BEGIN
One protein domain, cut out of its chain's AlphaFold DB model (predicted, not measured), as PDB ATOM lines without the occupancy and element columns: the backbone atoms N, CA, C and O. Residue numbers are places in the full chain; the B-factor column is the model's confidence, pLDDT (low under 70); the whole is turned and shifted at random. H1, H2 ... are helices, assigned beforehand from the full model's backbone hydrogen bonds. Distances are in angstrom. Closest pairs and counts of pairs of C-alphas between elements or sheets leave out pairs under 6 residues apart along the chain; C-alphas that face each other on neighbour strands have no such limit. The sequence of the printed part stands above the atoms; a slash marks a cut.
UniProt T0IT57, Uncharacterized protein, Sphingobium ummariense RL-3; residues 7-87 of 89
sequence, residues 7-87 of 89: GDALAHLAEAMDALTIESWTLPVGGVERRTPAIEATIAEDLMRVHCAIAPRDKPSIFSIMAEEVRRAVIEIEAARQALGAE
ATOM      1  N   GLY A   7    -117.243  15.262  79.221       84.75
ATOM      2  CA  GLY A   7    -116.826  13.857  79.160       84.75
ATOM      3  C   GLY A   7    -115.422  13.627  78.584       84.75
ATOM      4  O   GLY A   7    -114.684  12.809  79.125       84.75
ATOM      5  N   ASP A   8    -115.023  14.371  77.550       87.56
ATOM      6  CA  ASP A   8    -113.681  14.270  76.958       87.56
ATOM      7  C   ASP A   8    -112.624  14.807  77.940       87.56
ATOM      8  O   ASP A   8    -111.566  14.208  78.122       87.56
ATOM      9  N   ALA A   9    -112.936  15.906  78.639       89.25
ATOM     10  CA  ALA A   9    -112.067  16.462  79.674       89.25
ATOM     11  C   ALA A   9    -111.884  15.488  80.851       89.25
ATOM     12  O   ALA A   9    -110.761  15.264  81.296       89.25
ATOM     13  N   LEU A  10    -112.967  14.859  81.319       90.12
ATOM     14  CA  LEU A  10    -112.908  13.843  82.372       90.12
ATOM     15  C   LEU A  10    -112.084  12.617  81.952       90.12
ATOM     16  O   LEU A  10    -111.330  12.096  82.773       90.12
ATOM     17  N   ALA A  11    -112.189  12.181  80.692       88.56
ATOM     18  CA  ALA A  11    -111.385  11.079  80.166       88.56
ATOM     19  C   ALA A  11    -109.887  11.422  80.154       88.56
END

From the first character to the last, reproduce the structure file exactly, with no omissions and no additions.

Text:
One protein domain, cut out of its chain's AlphaFold DB model (predicted, not measured), as PDB ATOM lines without the occupancy and element columns: the backbone atoms N, CA, C and O. Residue numbers are places in the full chain; the B-factor column is the model's confidence, pLDDT (low under 70); the whole is turned and shifted at random. H1, H2 ... are helices, assigned beforehand from the full model's backbone hydrogen bonds. Distances are in angstrom. Closest pairs and counts of pairs of C-alphas between elements or sheets leave out pairs under 6 residues apart along the chain; C-alphas that face each other on neighbour strands have no such limit. The sequence of the printed part stands above the atoms; a slash marks a cut.
UniProt T0IT57, Uncharacterized protein, Sphingobium ummariense RL-3; residues 7-87 of 89
sequence, residues 7-87 of 89: GDALAHLAEAMDALTIESWTLPVGGVERRTPAIEATIAEDLMRVHCAIAPRDKPSIFSIMAEEVRRAVIEIEAARQALGAE
ATOM      1  N   GLY A   7    -117.243  15.262  79.221       84.75
ATOM      2  CA  GLY A   7    -116.826  13.857  79.160       84.75
ATOM      3  C   GLY A   7    -115.422  13.627  78.584       84.75
ATOM      4  O   GLY A   7    -114.684  12.809  79.125       84.75
ATOM      5  N   ASP A   8    -115.023  14.371  77.550       87.56
ATOM      6  CA  ASP A   8    -113.681  14.270  76.958       87.56
ATOM      7  C   ASP A   8    -112.624  14.807  77.940       87.56
ATOM      8  O   ASP A   8    -111.566  14.208  78.122       87.56
ATOM      9  N   ALA A   9    -112.936  15.906  78.639       89.25
ATOM     10  CA  ALA A   9    -112.067  16.462  79.674       89.25
ATOM     11  C   ALA A   9    -111.884  15.488  80.851       89.25
ATOM     12  O   ALA A   9    -110.761  15.264  81.296       89.25
ATOM     13  N   LEU A  10    -112.967  14.859  81.319       90.12
ATOM     14  CA  LEU A  10    -112.908  13.843  82.372       90.12
ATOM     15  C   LEU A  10    -112.084  12.617  81.952       90.12
ATOM     16  O   LEU A  10    -111.330  12.096  82.773       90.12
ATOM     17  N   ALA A  11    -112.189  12.181  80.692       88.56
ATOM     18  CA  ALA A  11    -111.385  11.079  80.166       88.56
ATOM     19  C   ALA A  11    -109.887  11.422  80.154       88.56